The Lincoln Star from Lincoln, Nebraska on April 30, 1978 · 68
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The Lincoln Star from Lincoln, Nebraska · 68

Lincoln, Nebraska
Issue Date:
Sunday, April 30, 1978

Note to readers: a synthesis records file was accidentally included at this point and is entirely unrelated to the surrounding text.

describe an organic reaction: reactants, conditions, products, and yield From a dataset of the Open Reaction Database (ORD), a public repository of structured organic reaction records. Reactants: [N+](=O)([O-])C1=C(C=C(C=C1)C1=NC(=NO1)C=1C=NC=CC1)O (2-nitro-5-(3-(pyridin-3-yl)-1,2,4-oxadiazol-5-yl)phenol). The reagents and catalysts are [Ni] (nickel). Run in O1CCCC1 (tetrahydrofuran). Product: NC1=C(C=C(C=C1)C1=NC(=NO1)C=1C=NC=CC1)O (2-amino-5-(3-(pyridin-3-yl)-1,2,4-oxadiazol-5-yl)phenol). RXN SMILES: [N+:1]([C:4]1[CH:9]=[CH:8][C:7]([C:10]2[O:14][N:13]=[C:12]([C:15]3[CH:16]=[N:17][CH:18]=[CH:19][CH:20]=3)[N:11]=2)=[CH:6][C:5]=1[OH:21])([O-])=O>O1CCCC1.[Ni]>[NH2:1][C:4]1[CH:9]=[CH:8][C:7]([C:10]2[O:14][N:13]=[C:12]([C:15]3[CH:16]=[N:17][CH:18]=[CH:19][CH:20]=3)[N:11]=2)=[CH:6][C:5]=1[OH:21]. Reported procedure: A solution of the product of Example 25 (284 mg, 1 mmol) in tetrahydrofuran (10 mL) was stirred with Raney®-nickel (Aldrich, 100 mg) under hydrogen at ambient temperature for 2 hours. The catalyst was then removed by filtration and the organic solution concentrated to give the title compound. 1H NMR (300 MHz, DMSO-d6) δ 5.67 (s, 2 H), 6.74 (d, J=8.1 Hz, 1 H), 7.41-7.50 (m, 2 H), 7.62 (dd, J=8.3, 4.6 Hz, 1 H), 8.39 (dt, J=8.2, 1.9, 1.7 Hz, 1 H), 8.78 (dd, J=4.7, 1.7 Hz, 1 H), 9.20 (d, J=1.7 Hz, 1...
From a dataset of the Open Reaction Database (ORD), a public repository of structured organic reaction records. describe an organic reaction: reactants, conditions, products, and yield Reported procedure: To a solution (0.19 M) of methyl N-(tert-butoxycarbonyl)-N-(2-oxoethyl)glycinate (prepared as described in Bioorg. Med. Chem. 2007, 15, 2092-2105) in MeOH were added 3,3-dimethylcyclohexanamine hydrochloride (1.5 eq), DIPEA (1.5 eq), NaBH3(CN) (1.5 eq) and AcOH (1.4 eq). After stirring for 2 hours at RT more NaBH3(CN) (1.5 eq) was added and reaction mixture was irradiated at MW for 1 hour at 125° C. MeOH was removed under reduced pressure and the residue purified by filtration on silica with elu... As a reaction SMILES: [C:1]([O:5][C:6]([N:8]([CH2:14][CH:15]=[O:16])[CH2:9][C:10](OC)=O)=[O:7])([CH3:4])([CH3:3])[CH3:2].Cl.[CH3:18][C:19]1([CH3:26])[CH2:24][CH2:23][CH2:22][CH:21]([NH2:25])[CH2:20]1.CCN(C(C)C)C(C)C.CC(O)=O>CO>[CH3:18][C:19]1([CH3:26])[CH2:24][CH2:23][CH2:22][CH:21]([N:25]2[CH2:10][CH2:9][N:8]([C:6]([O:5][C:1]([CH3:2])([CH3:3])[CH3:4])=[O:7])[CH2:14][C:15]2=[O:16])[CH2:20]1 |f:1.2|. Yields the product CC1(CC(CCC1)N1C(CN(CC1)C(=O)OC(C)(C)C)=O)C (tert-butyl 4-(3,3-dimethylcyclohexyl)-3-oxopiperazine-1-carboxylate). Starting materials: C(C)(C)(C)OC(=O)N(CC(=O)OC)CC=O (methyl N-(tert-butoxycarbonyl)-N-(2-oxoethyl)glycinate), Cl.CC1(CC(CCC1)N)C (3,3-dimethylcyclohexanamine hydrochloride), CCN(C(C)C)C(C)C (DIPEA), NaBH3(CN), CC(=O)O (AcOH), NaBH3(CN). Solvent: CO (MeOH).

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;4E' Sunday, April 30, 1978, Lincoln, Neb. Sunday Journal and Star WfU impresses opposing scouts .'' 'By Dave Sittler 't'y, Staff Sports Writer J i 'Although 16,500 fans showed - tip aj Memorial Stadium Satur-C'dayiager to cheek out the ! I latest edition of Nebraska's ; foolball team, there's no ques- flop who took the most notes at ' '. (Off Annual Cornhusker Spring ' liarrie. "-fiflkt honor went jointly to - ikf. ! Powell and Skip Stress. .Powell and Stress had more ";JltaV,a casual interest in the I current crop of Cornhuskers. ; 'football coaches at Alabama j)nJ;Calil'ornia respectively, . iWrfl and Stress were in Lin-) . icplr( because they are going to - Jje'seing and thinking a lot pbjiit Nebraska in the next few ', : iijmfths. ;,'JThe Cornhuskers will host : lidil'omia Sept. 9. and will - 4t;vjl to Alabama to meet the Wrtison Tide on either Sept. 2 , fcrjNQv. 25, depending on when V ABC-TV decides it wants to ;' kelpyise the contest. f 5ertt by their head coaches to 'jicsijt; Nebraska in its final sceinimage of spring drills, ,';boli 'Powell and Stress in-(ididaled they would be taking '.'wack reports to their respec-t Jive bosses. "I'm very impressed," said Powell, who played for Paul Bryant at Texas A&M and who now coaches for the Bear at Alabama. "There was tremendous hitting and tackling, it was a great spring game." Stress, a 1971 graduate of California who now coaches the receivers for the Golden Bears' new head Coach Roger Theder, was equally as enthusiastic about the Huskers as Powell. . "This is a very, very good football team," Stress said. "Especially the defense. They are very strong, very sound and very solid." Alabama's Powell, who had to race to catch a plane to Florida for a recruiting trip moments after Saturday's Red-White game, admitted he paid more attention to Nebraska's defense since he coaches the Crimson Tide's offensive line. "I was really impressed the way the defense was able to keep the offense from gaining the momentum," Stress said. "And they were just playing a very basic defense." Nebraska's defensive coordinator Lance Van Zandt, who was waiting to take Powell to the airport to catch his plane, heard that comment and joked, "Dee, basic defense is all that we are going to play." Powell and Stress were both quite aware Nebraska wasn't going to show any new offensive or defensive schemes because both California and Alabama will receive films of Saturday's game. "We knew beforehand that Tom (Osborne) wasn't going to show us much," Stress said. "But there are still a lot of things you try to pick up . . . the intangibles. Like what sort of plays they will call in certain situations, their basic approach to moving the ball and how 16 stop it." Stress didn't busy himself writing down a bunch of notes during the game. Instead, he had a transistor radio and a tape recorder with him in the press box, taping the broadcast of one of the local radio stations. "One of the tricks of the trade I've learned being a scout is finding someone to loan me a radio," Stress said. "I tape the game because the radio announcer is going to say ....-. ' - . - .?. ... ' STAFF PHOTO BY WEB Rat The Whites' Tim Wurth (25) hurdles through the air for two a two-point extra point which later enabled the Whites to win. Defending is Jim Pillen (29) and George Andrews (96). something that's going to help. "It's the same . in newspapers. Even if the announcer or writer doesn't mean to say or write something, you can usually pick something up about an injury report or who plays and who doesn't. Works every time." Asked what individuals impressed him, Stress mentioned middle guard Oudious Lee, split end Frank Lockett ("a lot of potential but needs more work"), I-back-fullback Rick Berns, linebacker Dan LaFever, I-back Tim Wurth, fullback Andra Franklin and defensive ends George Andrews and Lawrence Cole. ' "Cole is very strong," Stress said of the Husker left defensive end. "We're going to have to take advantage of certain personnel against Nebraska's defense because it's so strong. If we attack like any basic defense we'll be in trouble. "For someone like Core, we'll go away from him several times and hope he gets lackadaisical. To go at him would be a stupid thing to do," Both of the scouts mentioned the early injury to quarterback Tom Sorley. The senior signal-caller left the contest in the first period after being knocked dizzy on a keeper play. "Sorley got dinged and there was no reason for Coach Osborne to put him back in," Stress said. "The one guy I wanted to see was (Mark) Mauer (NU sophomore quarterback who missed most of the spring with a hip injury) because if Nebraska is going to go with the Veer next year they will have to be three deep at quarterback. Quarterbacks take a lot of punishment in the Veer so my concern is who Nebraska's number two quarterback will be. I heard some good things around town about Mauer." Reflecting on Sorley's injury, Alabama's Powell said, "I was still impressed with Nebraska's offense even though the other quarterbacks had trouble holding on to the ball at times. That's to be expected in the spring." Split end Scott Woodard and I-back-fullback Rick Berns drew praise from the Alabama assistant coach. "Berns looked terrific the time or two he carried the ball. But of course were aware of what he can do," Powell said of Berns. who rushed for 153 yards and scored three times in Nebraska's 31-24 win over Alabama last season. "Nebraska just has a lot of big, good football players." STAFF PHOTO BY WEB RAY . The referee calls for time out after Scott Woodard in the Whites final drive for a first down. Knocking .' hauls in a clutch 20-yard pass from Brad Humphrey Woodard out of bounds is Steve Agee (30). 'ilFootball -Helped set the stage of Sukup's game-: 1$ wwet ".'tWe kicked it on first down because " -uew9re out of timeouts and not taking "ait.V -chances," Sukup said. "I just -lapped off a little bit during the I"tifTioIits, then lined it back up again. It viih important kick to me." I 1 5sip has been exposed to pressure for at fcait 12 years. When he was nine, he '::wnthe National Punt. Pass and Kick -Vwnpetition for his age group at the Grar&e Bowl in Miami. XAs-ipleased as he was with the Z dlacskickers, Osborne also expressed op-....w mintine eame in the i , i. nmior Tim smiin. From page 1E- "Something's been rattling in the back of my mind about that," he admitted, but Scott Gemar showed today he can punt (averaging 43 yards on five kicks). "I would like to have seen a little more hang time," Osborne said, "but the kicking is rigged toward the return team, since they have the front-line players, so even the blocks today are not as big a worry as you might think." Osborne showed genuine pleasure about three things Saturday - the intensity of the hitting, the absence of a serious injury and an obviously improved passing game over last year. We'll be better there this year," Osborne said of the passing game without hesitation or prodding. "Scott Woodard (six catches for 63 yards) showed he can catch the ball and so did some others." Showing the true nature of a head coach though. Osborne didn't dwell long on the positive. "Our offensive execution at times was sloppy." he said. "We had too many fumbles, bad exchanges and penalties.. We've really got a lot of things to iron out in the fall. . "We've got to run the ball better than we did today," Osborne said. "I'm not pleased about that at all." ; w "J Alii ' Mr?ff s f Hi I A 4 STAFF PHOTO BY WEB RAY Quarterback Tom Sorley (12) hands off to I. M. gam. In the second period, Sorley had to leave the Hipp (32) during the tirst quarter ior a six-yaiu game auer a oruisnig wiw j w Statistics Switzer: rumors untrue NORMAN. OKLA. (UPI) -Oklahoma football coach Barrv Switzer Saturday branded reports he might resign as "science fiction," while a a member of the regents and a vice president said there had been no discussion of his leaving the Sooners. Switzer was asked, following Saturday's OU Varsity-Alumni game, about a published report he might resign. "There's no truth to that," Switzer said. "I haven't even talked to the man." The report said a deep personal feud which caused Switzer's head assistant, Larry Lacewell, to leave the program might also cost Switzer his job. Asked how such a rumor of his resignation might have started, Switzer replied, "I don't know, I guess sitting around a coffee table." Switzer was told a member of the regents had expressed support for him and said he was in no danger of losing his job. "I felt that would be the position they were going to take," he said. Switzer said he would not comment on any of the reports. "I don't start those rumors and it would dignify them too much to even deny them," he said. "They're science fiction." J. R. Morris, OU vice president for the university community, said Saturday, "Barry Switzer is not resigning." "He has not been asked to resign and there has been no discussion about it," Morris said. A member of the regents said earlier there was nothing to the report that a feud with Lacewell could cause Switzer to lose his job. "I can guarantee you that's not true," said Richard A. Bell, a Norman attorney and university regent, of reports Switzer would be fired. Asked if Switzer would resign, he said, "Not that I know about." Bell said regents had not had any meetings, formally or informally, about the OU football program. "We have not had any meetings dealing with any rumors or anything," he said. "I don't know why we would fire a man over that," he said of the reports of a personal Switzer-Lacewell feud. Lacewell resigned March 24 to become public relations director for a Wichita, Kan., firm, but shortly afterwards became executive vice president of a real estate and investment firm owned by Yukon banker Clarence R. Wright. Wright, an Oklahoma State football booster, has said Lacewell told him he left OU because of personal animosity with SwiUer. However, Lacewell said on resigning he had decided "I could not turn down this opportunity and that it would be best for my future, for my wife and my family." Two assistant coaches, Jerry Pettibone and Gene Hochevar, quit April 24, saying they wanted to take advantage of a business opportunity in Oklahoma City. They will each own one-third of a partnership in Acme Oil Co. Randy York 3 They're No. 1 One thing about Fremont's Scott Berg and Ralston's Paul Branch. If they never make it in college football, their parents probably could care less. Robert and Joan Berg and Kenneth and Janice Branch know their sons have a lot more goingf for them than football. Berg quarterbacked and captained Fremont into the state Class A play-offs last fall. Branch, a two-year starter at safety, helped lead Ralston into the play-offs with six interceptions. They are obviously gifted athletes, but they are more obviously gifted scholars and therefore merit honorary captain status on the second annual Nebraska Sportswriters and Sportscasters Association's Academic All-State Football Team. Berg is tied for first in his Fremont senior class of 406 with a 4.0 grade point average. Branch has the No. 1 ranking to himself in Ralston's senior class of 289. He, too, has never experienced a grade below an A. The pair and nine others will be honored May 12 by the Nebraska Chapter of the College Football Foundation. The banquet, featuring 1977 College Coach of the Year Lou Holtz of . Arkansas, is open to the public at Omaha's Peony Park. Hawkins, Lohrberg selected Joining them on the scholar-athlete honor team are Fair-bury end Mike Falloon, Hastings quarterback Kurt Finley, Lincoln East guard Jeff Hawkins, Lincoln Southeast guard Jim Lohrberg, Omaha Gross tackle Dave Mayhan, Ansley tackle Jerry Scott, Omaha South end Pat Sweeney, Minden running back Kris Van Norman and Papillion quarterback Greg Willett. Ansley's Scott had less competition than Berg and Branch to achieve the No. 1 scholastic ranking in his senior class of 45. But the twice Class C-2 all-state selection went one up on that pair. His team also won a state championship last fall. East's Hawkins is close to No. l'. He ranks second in a class of 436. A starter on a highly-ranked football team and a letter-man on the Spartans' state championship basketball team, Hawkins epitomizes the quality on this type of honor team. "Jeff exemplifies the best in a high school athlete," East Coach Lee Zentic observed. "He does not have the outstanding ability, but he works like mad to contribute and play. He'd go through a brick wall. He trains hard. His attitude, hustle, determination and leadership were a source of inspiration to all of his teammates in every sport." Southeast's Lohrberg was one of those forgotten men in the Knights' offensive line last season. It was mostly rebuilt from last year's reserve team and highly underrated in a state championship season. Lohrberg found time to start at guard and still maintain a 1.04 grade point average. It ranks sixth in Southeast's senior class of 506. West Point wants Sweeney Fairbury's Falloon, a first team all-stater in both football and basketball, ranks 11th in his class of 129. South's Sweeney, 31st in a class of 607, also earned first team all-state acclaim in football and has received an appointment to the U.S. Military Academy at West Point. Nebraska recruited Minden's Van Norman and the Huskers got more than the star of the Whippets' Class B state championship team. They also got a student who finished as a National Merit semifinalist, ranking in the' top 27o nationally. Nebraska missed a couple other premier scholar-athletes, but both received major college football scholarships. Gross' Mayhan, 21st in a class of 277, rejected his NU scholarship offer in favor of one from Iowa. Willett, seventh in a class of 365, quarterbacked Papillion to last year's state playoff semifinals. He signed with Colorado. Finley fits in nicely with the group. Class A's leading passer the past two years with more than 2,400 yards, the Hastings quarterback is 26th in class of 295. The Bergs of Fremont and the Branches from Ralston aren't the only ones holding their heads high. Other young men also have shown their parents that extra effort on the field can carry over into the classroom. Scoring Red-White 0-3 3-3 6-3 13-3 13-11 13-14 Red.. Wne How Scored Second Quarter Sukup 26-yard field goal Drive: 26-yard drive in six plays, highlighted by Quinn's 17-yard run. Todd 40-yard field goal Drive: 46 yards in eight plays, highlighted by a 23-yard pass from Mathison to Markfort. Third Quarter. Todd 41-yard field goal Drive: 25 yards in four plays, set up by a 25-yard interception by Dunning. Conversion: Bergkampkick. Quinn 2-yard run Drive: 27 yards in four plays, highlighted by a 20-yard run by Berns, set up by blocked punt by Andrews. Nelson 33-yard run with blocked punt. Conversion: Wurth run. Fourth Quarter Sukup 30-yard field goal Drive: 77 yards in 7 plays, highlighted Humphrey pass to Branch for 18 yards and Humphrey pass to Woodard for 20 yards. 0 3 10 0 3f 8 Time left 12:53 3:46 12:23 9:11 :17 :19 0-13 3-14 White Offense Rushing No Quinn 7 Wurth 20 Juehring 5 Johnson 5 Humphrey 2 Michaelson 4 Kotera 5 Yds 34 83 16 16 2 1 20 Ave 4.9 4.2 3.2 3.2 1.0 0.3 4.0 Punting No Yds Ave Gemar 5 216 43.2 Leclair 1 47 47.0 - Pass Interceptions No Yds Lewis 1 8 Passing No Co Yds PI Quinn 9 4 47 0 Humphrey.... S 3 57 0 Michaelson .. 11 4 35 2 Pass Receiving No Lockett 2 McCrady 2 Branch 2 Juehring 1 Woodard 4 Punt Returns No McCrady 2 Nelson 1 Lockett 1 Kiekoff Returns No McCrady 3 Lockett 1 Red Offense Rushing No Sorley 2 Hipp 13 Franklin 5 Brown 2 Michaelson 3 Berns 6 Steels 3 Yds 31 16 37 8 47 Yds 11 33 3 Yds 69 19 Ave 3.5 3.9 2.2 5.0 0.0 10.2 3.7 0.5 8.0 4.0 3.4 0.0 0.3 Punting No Yds Ave Smith 1 35 35.0 Todd 3 130 . 43.3 Mensing 3 100 33.3 Pass Interceptions . No Yds Dunning 1 25 Baker 1 4 Passing No Co Yds PI Sorley 6 5 53 0 Michaelson ... 3 1 6 0 Mathison 9 1 23 1 Quinn 5 3 12 0 Pass Receiving No Woodard 2 Miller 2 Brown 2 Markfort 1 Berns 2 Hipp 1 Mathison McCloney . Suelter .... Keith Humphrey, Quinn Yds 7 51 11 10 0 61 11 1 8 4 24 0 1 Punt Returns No Brown 1 Keith 1 Lockett 1 Andrews 1 Kiekoff Returns No Brown .- 2 Lockett 1 Suelter 1 Yds 16 18 27 23 14 -4 Yds 18 0 1 18 Yds 41 18 20 Royals Brett suffers injury KANSAS CITY, Mo. (AP) -Kansas City third baseman George Brett was removed from the lineup Saturday night after being injured in a play at second base against the Milwaukee Brewers. Team officials said Brett, the 1976 AL batting champion, suffered a possible shoulder separation and would be X-rayed for a possible collarbone fracture. :. He was injured in the first inning while colliding with Brewers shortstop Tim Nordbrook as Brett attempted to break up a double play. Brett was batting .242, but had snapped out of an early-season slump with four hits f riday night. r absence oi reguin -